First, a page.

November 12, 2014
Let’s End Wasted Justice Resources: Second Round in Hasselt ‘Cannabis Social Club’ Lawsuit
Hasselt – To understand how wrong it is for Belgian public safety that on Thursday, November 13th, the Board of the Mambo Social Club in Hasselt has to appear in court for the second time in a short period, one first must understand that the club has operated legally since its first day, with the intent of reducing crime.
Mambo Social Club is a non-profit organization, which was founded in May 2013 as the second Cannabis Social Club in Belgium (following the association ‘Trekt Uw Plant in Antwerp, which is still in operation with 350 members). It operates on the basis of the ministerial directive of 2005, which states that possession by an adult of up to 3 grams of cannabis and/or one cannabis plant is no longer prosecuted, except in cases of public nuisance or aggravating circumstances. The Mambo plants were being grown collectively and out of public view, before being harvested and safely transferred to 60 of its members. 39-year-old Mambo founder Michel Degens has announced the Club’s proceedings to the Hasselt Police every step of the way.
What we are seeing in this case is similar to cases that were started, and subsequently dismissed, in The United States and Canada as drug policy began to change: despite public opinion and scientific research, some individual prosecutors are so dedicated to maintaining a failed policy that they are failing to follow the law themselves, and in fact targeting crime-reducing, law-abiding operators. Organized criminals are laughing — they are thanking the prosecutor for keeping their illicit economies operating even as the world wakes up to the best way to eliminate them.
After operating without a single complaint from the start, the board of the Cannabis Social Club was summoned for a first time on September 9. The Prosecutor asked the civil court to dissolve the Club but the court did not take on the case. Now the prosecutors’ office is trying a second time, before the criminal court. Such a prosecution is wrong-minded, and on the wrong side of history. It is blind to Belgian law, and to the sea of change underway in worldwide cannabis policy. It is ludicrous.
This time the accusation is ‘trade in and incitement to the use of drugs’. Mambo President Degens is dedicated to operating legally, and is confident in the outcome of this second unwarranted harassment (not just of himself and Mambo members but of his own mother, a club officer). This is especially true given the recent support of renowned criminologists Professor Brice De Ruyver (University of Ghent, Belgium) and Professor Cyrille Fijnaut (Tilburg University, Netherlands) for the Cannabis Social Club model. Their research concludes that the social club model is a wise bridge between the criminal drug economy that plagues Belgium today, and regulated cannabis.
The case is a result of an almost comically wasteful and over-manned raid on Mambo Social Club’s family on December 18, 2013. On that day, 10 members of the Hasselt police stopped Degens when he was on his way to a meeting with sixty members of the model Social Club. In his possession were the proceeds of twenty seven legally grown cannabis plants, a total of 1,100 grams. Later, in a search at two of the breeding sites of the club, 36 plants, all with documents and ID-cards of the members, were seized. In other words, the Club was, as always, operating in sync with Belgian policy.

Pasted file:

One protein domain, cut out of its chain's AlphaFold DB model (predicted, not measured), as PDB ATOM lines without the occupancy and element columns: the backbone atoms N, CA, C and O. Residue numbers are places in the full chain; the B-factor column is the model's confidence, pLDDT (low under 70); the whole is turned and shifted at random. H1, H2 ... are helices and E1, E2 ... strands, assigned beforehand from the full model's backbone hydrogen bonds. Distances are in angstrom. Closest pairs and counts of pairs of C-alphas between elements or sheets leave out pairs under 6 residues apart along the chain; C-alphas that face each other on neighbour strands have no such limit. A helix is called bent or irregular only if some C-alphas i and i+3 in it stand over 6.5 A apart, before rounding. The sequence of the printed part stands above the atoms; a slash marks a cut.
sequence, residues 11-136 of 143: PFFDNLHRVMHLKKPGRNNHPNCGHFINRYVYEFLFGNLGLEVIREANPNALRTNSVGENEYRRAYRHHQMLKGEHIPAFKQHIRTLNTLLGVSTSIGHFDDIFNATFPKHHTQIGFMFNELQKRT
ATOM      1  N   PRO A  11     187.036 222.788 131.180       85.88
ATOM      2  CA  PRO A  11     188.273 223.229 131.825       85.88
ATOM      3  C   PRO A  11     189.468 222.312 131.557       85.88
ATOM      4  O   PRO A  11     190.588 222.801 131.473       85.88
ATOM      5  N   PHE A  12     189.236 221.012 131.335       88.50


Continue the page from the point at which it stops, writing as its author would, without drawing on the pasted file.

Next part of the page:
Cannabis Social Clubs are an initiative of cannabis consumers who want to demonstrate that it is perfectly possible to regulate the cannabis market without there having to be any nuisance or profit. They are tired of having to obtain cannabis from criminal elements who provide low quality plants. Taking control of their own cannabis production, they contribute to public safety, ensure the club’s cannabis is healthy and safe, and perform what is proving to be a successful experiment with legal regulation. Mambo and other Belgian social clubs should have the enthusiastic support of government. They do of the media and public, overwhelmingly.
On Friday, October 31st, criminologists De Ruyver and Fijnaut released a statement that appealed to government officials to apply the model of Trekt Uw Plant and Mambo Social Club nationally. “Cannabis social clubs are an interesting path. Provided that you can keep the number of clubs limited, you have good controls on who is allowed to join, limits to how many plants can be grown and the agency that can monitor clubs.”
Mambo Social Club President Degens didn’t ask to be a public figure. He was simply tired of being a criminal for utilizing one of humanity’s longest utilized plants, which U.S. President Obama recently declared is “no more dangerous than alcohol.” What is dangerous is criminal economies. But now Degens knows how important it is for Belgian cannabis policy to reflect reality and aid public safety. “We have kept one hundred percent to the ministerial directive and have operated as upstanding members of the community. That is evident from the many warm messages of support we have received from our neighbors and from the Hasselt population. If we are convicted, we could be obliged to send our members, many of whom use cannabis as treatment for medical conditions like severe pain, multiple sclerosis, or cancer, back to the streets. We cannot imagine letting that happen, and expect common sense and awareness of the cannabis directive from the court. To those who worry about youth access to cannabis, as we do, we point to every major study in Europe and North America, which shows conclusively that youth use rates of cannabis decrease with sensible regulation. That is one of the reasons we adopted the social club model.” Degens welcomes attendance at the court hearing, which will be held at the Hasselt Courthouse on Thursday november 13th at 9:00 Am.Republish